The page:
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Allegro v. Youells

State of New York Supreme Court, Appellate Division Third Judicial Department


November 5, 2009

ROBERT ALLEGRO, APPELLANT,
v.
HAZEL YOUELLS, AS EXECUTOR OF THE ESTATE OF IVA L. KELLAM, DECEASED, RESPONDENT, ET AL., DEFENDANT.

The opinion of the court was delivered by: Kavanagh, J.

MEMORANDUM AND ORDER

Calendar Date: September 8, 2009

Before: Cardona, P.J., Mercure, Spain, Kavanagh and Garry, JJ.

Appeal from an order of the Supreme Court (Tait, J.), entered October 31, 2008 in Tioga County, which granted defendant Hazel Youells' motion for summary judgment dismissing the complaint and cross claim against her.

On April 29, 2004, decedent entered into a contract in which she agreed to sell to her nephew, defendant Charles H. Roosa, and his wife a portion of undeveloped property that she owned in the Town of Owego, Tioga County. The contract (hereinafter the Roosa contract) described the property to be sold as "11.1 acres of land contiguous to Roosa property as set forth on the attached sheet." Three months later, decedent entered into a contract dated July 20, 2004 in which she agreed to sell 43 acres of undeveloped property to plaintiff. Plaintiff's contract described the property to be purchased as approximately 43 acres of real estate located at "1019 Summit Rd, City/Village of Apalachin, Town of Owego, County of Tioga, NY, ZIP 13732, Tax Map Identifier (Selection-Block-Lot Number) 141.00-1-43.1."

After decedent refused to complete the sale, plaintiff, in October 2004, commenced this action seeking specific performance of his contract. Subsequently, Roosa filed a cross claim seeking specific performance of his contract with decedent. Decedent died in March 2005 and defendant Hazel Youells was appointed executor of decedent's estate and substituted in that capacity as a defendant in this action. After discovery was completed and a note of issue was filed, Youells moved for, among other things, summary judgment dismissing the complaint and cross claim against her contending that both contracts were unenforceable under the statute of frauds (see General Obligations Law § 5-703 [2]) because neither sufficiently described the property to be sold. Supreme Court agreed, granted the motion and dismissed both plaintiff's claim and Roosa's cross claim against her. Only plaintiff now appeals.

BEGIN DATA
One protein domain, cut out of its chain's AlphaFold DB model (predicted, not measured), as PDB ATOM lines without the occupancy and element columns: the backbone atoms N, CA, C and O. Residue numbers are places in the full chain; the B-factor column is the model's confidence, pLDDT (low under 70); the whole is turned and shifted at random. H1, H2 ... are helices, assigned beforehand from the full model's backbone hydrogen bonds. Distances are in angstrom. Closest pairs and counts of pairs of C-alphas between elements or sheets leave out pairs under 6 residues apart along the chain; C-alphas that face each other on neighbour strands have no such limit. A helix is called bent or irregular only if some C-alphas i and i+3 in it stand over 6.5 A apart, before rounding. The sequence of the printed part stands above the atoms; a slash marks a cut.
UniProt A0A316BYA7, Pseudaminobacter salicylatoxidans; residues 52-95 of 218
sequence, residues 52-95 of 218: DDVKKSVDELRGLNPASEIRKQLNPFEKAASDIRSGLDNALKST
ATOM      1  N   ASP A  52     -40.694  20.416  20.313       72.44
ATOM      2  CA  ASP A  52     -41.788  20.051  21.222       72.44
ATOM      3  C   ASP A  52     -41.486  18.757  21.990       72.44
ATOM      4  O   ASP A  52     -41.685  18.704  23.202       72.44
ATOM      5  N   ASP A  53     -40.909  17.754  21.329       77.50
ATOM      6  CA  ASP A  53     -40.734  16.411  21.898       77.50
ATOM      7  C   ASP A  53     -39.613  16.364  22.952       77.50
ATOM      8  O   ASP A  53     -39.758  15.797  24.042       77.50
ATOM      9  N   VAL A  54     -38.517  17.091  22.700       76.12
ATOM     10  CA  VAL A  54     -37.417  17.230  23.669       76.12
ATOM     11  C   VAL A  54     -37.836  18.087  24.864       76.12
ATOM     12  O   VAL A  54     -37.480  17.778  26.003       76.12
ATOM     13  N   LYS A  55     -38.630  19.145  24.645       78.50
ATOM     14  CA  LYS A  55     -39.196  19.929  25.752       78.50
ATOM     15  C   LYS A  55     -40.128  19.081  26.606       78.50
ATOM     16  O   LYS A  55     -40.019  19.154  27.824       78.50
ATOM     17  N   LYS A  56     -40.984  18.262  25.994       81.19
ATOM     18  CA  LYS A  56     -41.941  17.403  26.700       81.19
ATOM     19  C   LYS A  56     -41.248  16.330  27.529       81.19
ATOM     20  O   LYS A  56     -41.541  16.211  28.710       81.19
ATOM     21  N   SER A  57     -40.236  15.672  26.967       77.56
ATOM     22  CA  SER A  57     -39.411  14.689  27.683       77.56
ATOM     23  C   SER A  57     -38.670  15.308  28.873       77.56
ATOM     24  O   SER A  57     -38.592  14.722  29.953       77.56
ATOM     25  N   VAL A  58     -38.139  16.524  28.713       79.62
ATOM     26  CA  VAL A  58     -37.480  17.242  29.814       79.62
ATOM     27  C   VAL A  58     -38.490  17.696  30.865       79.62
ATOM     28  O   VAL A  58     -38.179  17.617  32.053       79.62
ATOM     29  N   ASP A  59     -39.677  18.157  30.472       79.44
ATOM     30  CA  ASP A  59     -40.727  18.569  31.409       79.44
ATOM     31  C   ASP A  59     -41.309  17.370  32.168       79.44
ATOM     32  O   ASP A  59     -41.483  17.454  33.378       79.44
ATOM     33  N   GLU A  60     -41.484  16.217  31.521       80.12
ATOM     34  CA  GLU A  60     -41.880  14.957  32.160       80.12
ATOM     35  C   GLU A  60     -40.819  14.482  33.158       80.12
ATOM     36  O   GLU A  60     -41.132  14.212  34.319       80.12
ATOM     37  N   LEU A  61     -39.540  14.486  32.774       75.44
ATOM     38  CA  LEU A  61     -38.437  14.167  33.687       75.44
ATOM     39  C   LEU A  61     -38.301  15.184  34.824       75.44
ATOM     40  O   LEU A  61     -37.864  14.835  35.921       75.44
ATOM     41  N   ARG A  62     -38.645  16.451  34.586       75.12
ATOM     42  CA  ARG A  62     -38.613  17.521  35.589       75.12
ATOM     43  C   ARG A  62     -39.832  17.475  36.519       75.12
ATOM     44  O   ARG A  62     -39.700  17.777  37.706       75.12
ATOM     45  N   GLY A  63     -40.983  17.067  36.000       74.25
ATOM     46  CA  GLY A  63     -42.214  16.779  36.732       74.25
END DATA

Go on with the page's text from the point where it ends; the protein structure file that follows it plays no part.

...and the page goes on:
Youells bore the initial burden of establishing a prima facie entitlement to summary judgment as a matter of law by presenting competent, admissible evidence demonstrating the absence of triable issues of fact (see Zuckerman v City of New York, 49 NY2d 557, 562 [1980]; Quinn v Depew, 63 AD3d 1425, 1428 [2009]). In support of her motion, Youells argued that neither plaintiff's contract nor the Roosa contract was enforceable because each lacked a sufficient description of the property to be conveyed so as to "'permit it to be identified with reasonable certainty'" (Pfeil v Cappiello, 29 AD3d 1187, 1188 [2006], quoting Wacks v King, 260 AD2d 985, 986-987 [1999]; see General Obligations Law § 5-703 [2]; Pentony v Saxe, 2 AD3d 1076, 1076-1077 [2003]; Conway v Maher, 185 AD2d 570, 572 [1992]; Barber v Stewart, 275 App Div 429, 430 [1949]; accord Regan v Real Source Charities, Inc., 45 AD3d 1156, 1158 [2007]).

Initially, we note that plaintiff's contract calls for the sale of 43 acres of real estate contained in a 61.1-acre parcel owned by decedent as identified by tax map number 141-00-1-43.1. Nowhere in the contract are the boundaries of the property to be sold specifically described, nor is it specified how the 43 acres to be sold to plaintiff would be configured within the 61.1 acres that make up the entire parcel. In this regard, plaintiff claims that decedent intended to sell to him all of the property she owned in this parcel, minus that which she was to sell to the Roosas,*fn1 and what property remained in the parcel after the Roosa sale would necessarily constitute the property to be conveyed to plaintiff under his contract.*fn2 As such, plaintiff maintains that if the Roosa contract contains an adequate description, it can be used as a frame of reference to identify with reasonable certainty the property to be conveyed to plaintiff under his contract.

While the Roosa contract describes the property to be sold as "11.1 acres of land contiguous to Roosa property as set forth in the attached sheet," no sheet was attached to the contract when plaintiff initiated this action.*fn3 In addition, the document purported by plaintiff to represent the sheet in question makes no reference to the Roosa contract, and it not only fails to describe how the 11.1 acres to be conveyed to Roosa was to be configured within the 61.1-acre parcel, but it also describes the property to be conveyed as 10.79454 acres in size - not 11.1 acres as set forth in the Roosa contract. Simply stated, the Roosa contract suffers from the same infirmity as plaintiff's contract; it fails to contain an adequate description of the property conveyed and, as such, cannot be used to identify with reasonable certainty the property to be sold under plaintiff's contract (see Regan v Real Source Charities, Inc., 45 AD3d at 1158; Pfeil v Cappiello, 29 AD3d at 1188). As a result, Supreme Court properly granted Youells' motion for summary judgment dismissing plaintiff's claim for specific performance of his contract with decedent.

Cardona, P.J., Mercure, Spain and Garry, JJ., concur.

ORDERED that the order is affirmed, with costs.


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